Mapping clinical and payment data to health care outcomes could be as revolutionary for the U.S. health care system as GSP and GIS were for the maritime industry. Health IT systems, properly implemented, could transform how health care providers deliver care—resulting in a quality-focused health care system that improves lives, lower costs, and boosts health care productivity.
Health IT and Health Care Reform
In some ways, creating a 21st century health care system should be technologi cally simpler than transforming global maritime trade. We have many of our instruments and maps in hand, in the form of technological improvements and policy proposals. Two years ago, the Center for American Progress released its Plan for a Healthy America. One of its core tenets was to improve the value of health coverage by improving health care quality, health outcomes, and health system efficiency.
To take advantage of the efficiency and quality improvements promised by cutting-edge health information technology, the Center proposed a new health IT infra structure improvement fund to further the adoption of standardized, compat ible, and scalable IT solutions. This fund would be complemented by new federal leadership in advancing IT’s promise of administrative and clinical efficiency through demonstration projects, such as changes in Medicare reimbursement, de signed to encourage the implementation of new technologies.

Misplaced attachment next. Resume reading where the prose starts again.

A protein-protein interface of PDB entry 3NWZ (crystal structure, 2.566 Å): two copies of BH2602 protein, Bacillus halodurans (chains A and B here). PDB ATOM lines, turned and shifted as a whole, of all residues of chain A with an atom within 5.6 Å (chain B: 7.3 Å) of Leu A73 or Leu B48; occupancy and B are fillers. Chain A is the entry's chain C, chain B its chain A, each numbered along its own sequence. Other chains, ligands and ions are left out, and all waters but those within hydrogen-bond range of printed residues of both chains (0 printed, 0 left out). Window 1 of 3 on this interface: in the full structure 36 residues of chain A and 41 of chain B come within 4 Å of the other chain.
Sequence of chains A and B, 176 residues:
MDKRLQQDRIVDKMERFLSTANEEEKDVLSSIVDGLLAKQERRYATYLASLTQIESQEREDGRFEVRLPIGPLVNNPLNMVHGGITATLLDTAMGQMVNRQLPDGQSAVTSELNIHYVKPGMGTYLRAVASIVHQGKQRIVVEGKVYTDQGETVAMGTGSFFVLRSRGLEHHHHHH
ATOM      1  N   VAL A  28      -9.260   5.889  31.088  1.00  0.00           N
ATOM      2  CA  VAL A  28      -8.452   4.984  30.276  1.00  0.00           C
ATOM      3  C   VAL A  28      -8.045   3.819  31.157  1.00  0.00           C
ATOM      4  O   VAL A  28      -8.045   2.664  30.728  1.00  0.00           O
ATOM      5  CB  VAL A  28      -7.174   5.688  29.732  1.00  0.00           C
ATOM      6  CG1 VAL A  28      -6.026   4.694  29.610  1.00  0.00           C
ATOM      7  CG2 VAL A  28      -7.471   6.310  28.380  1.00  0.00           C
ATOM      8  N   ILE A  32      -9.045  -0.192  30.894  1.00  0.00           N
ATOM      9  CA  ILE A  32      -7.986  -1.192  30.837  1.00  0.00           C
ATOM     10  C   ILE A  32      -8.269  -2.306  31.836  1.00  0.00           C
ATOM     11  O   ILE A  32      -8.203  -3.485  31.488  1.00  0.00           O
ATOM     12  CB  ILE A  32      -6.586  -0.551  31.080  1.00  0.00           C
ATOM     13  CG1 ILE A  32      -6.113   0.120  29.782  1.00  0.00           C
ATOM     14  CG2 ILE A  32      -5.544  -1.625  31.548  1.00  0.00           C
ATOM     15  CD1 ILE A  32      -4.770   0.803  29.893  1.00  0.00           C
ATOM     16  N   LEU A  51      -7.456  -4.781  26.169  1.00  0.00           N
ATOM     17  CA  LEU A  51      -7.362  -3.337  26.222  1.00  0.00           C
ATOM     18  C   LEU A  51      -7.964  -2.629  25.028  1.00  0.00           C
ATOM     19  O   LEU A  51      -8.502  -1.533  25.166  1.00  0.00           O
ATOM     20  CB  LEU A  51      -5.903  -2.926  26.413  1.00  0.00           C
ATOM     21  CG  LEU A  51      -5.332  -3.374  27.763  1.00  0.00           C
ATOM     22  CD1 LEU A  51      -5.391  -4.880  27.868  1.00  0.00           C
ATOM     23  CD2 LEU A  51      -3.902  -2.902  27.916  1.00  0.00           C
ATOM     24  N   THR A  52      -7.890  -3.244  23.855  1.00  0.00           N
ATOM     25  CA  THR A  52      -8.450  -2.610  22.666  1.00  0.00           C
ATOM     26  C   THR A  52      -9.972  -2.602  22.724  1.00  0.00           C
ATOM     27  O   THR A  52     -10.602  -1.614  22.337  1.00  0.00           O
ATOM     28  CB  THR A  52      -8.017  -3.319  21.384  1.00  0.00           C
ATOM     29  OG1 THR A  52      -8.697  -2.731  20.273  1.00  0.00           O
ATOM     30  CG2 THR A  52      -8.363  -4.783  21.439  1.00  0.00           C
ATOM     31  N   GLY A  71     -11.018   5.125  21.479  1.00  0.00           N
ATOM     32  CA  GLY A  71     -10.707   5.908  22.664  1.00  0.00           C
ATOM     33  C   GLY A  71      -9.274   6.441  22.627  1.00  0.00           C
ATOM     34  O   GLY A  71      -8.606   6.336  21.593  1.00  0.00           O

Policymakers, academics, and industry leaders from both ends of the philo sophical spectrum have embraced this approach, which would provide public support for health IT acquisition while leveraging the Medicare program’s im mense purchasing power to promote technological change within the health care industry. These ideas differ: some proposals would provide an add-on incen tive for the use of health IT to Medicare payments; others would create modest bonus pools for quality care. All of them, however, embrace a Federal role in pro moting health IT.